But I am not so sure about the diagramming feature. Writing diagrams as ascii art seems like a PITA to me, especially when you need to update a diagram with new shapes, etc.
For this I prefer PlantUML markdown integration: http://plantuml.com
I use VS Code and it has a nice plugin to handle this.
(Also, this: https://github.com/plantuml/plantuml/pull/94)
Something to keep in mind.
I have been working on a tool like markdeep but with PlantUML-like syntax. It's here: http://markdown.online
The syntax help page is a kitchen-sink of what's supported: http://markdown.online/view/public/syntaxhelp
Planning on supporting more than sequence and flowcharts, but for now that's what I have.
Please note, this is not ready yet for prime time, it's alpha quality at best.
Finally, I think there is a place for a tool like Markdeep. There is only so much expressiveness that a tool like mine can support. Yes, ascii art to diagrams is PITA, but it is the most generic solution if you want diagrams with flexibility. I find my tool and tools like PlantUML to fit in the other end of the spectrum, you want a quick diagram without much fussing over how it really looks.
Are you doing the rendering completely client side?
>you want a quick diagram without much fussing over how it really looks.
It's also way easier to edit and collaborate with. Could even be version controlled in a source-code way.
> It's also way easier to edit and collaborate with. Could even be version controlled in a source-code way.
Overall idea is to make this into a wiki. I am also planning to add an ability to collaboratively edit the same page (like google docs).
In terms of version control, yes, also thought about it. It's a bit more complex, and I don't have a good architecture as a solution at the moment.
* As long as you have good coordination.
:Actor: --> (UseCase)
<!DOCTYPE p [
<!ELEMENT p - - ANY>
<!ELEMENT em - - (#PCDATA)>
<!ENTITY start-em '<em>'>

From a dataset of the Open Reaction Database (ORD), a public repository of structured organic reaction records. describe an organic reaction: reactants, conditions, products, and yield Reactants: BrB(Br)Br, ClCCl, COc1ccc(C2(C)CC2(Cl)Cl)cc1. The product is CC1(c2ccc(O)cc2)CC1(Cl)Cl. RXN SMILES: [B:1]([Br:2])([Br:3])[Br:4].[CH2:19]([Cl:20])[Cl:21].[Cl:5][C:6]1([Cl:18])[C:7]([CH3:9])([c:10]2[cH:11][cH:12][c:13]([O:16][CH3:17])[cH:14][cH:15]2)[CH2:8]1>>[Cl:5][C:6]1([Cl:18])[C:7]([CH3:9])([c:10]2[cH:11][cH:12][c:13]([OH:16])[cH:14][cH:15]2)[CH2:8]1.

<!ENTITY end-em '</em>'>
<!SHORTREF in-p '*' start-em>
<!SHORTREF in-em '*' end-em>
<!USEMAP in-p p>
<!USEMAP in-em em>
<p>The following text:
will be put into EM
Is this one of those pieces of occult witchery that SGML excels at..?
You are quite right. I should probably have said something more like "XML was intended by its creators more for machine than human consumption" (and, incidentally, creation; I think I have read that XML construction wasn't really intended to be done by humans either).
Say I have a table with a 'name' and 'value' column and 100 entries. And I'd like names to be alphabetically sorted. So far so good.
But this table is too long and too small, so I want to have 4 columns and 50 rows, where the name/value continue in column 3, 4. Out of luck. This is unmanageable, as you have to shift many cells when adding a new entry.
A proposal for something like this: https://github.com/github/markup/issues/1189
Also mentions multi-line cell contents, which are hard in regular markdown (require inline html)..
It can be abstracted into a function though, here's a different table done from only markdown (and backed by a database!)
org-mode's tables can do a lot of things.
Jeff Atwood tried to fix this, but the creator of Markdown does not seem keen to cooperate with any attempts to standardize it.
Since he owns the trademark, standardization will likely be impossible without his cooperation. Not to come down on John Gruber, I understand his position and he’s a cool cat... it’s just an unfortunate shortcoming of markdown, which I otherwise love.
With the exception of ordered lists. I can never figure out how to get multiple paragraphs or interstitial content into ordered lists, and it always resets the counter to 1... but everything else is great!
Here is a very short intro on rendering in your browser:
Asciidoc.org at some time in the future should be the page for the language spec. The biggest feature is probably that you can produce DocBook and it's very easy!
"Any sufficiently complicated typesetting system contains an ad hoc, informally specified, bug-ridden, slow implementation of half of LATEX."
Markdeep is no exception.
N.B. the online publishing platform Leanpub has its own mark* variant, "markua" which actually does recognize a poem section -- although as implemented it has minor formatting issues.
It also shows with built in version control, you don't have to know git to use it
There are multiple other features, like WYSIWYG diff and version control that make this app compelling
Markdeep might be a good idea, but if you start adding more and more feature you reimplement HTML, at that point why not simply use HTML? Isn't HTML plain text, too?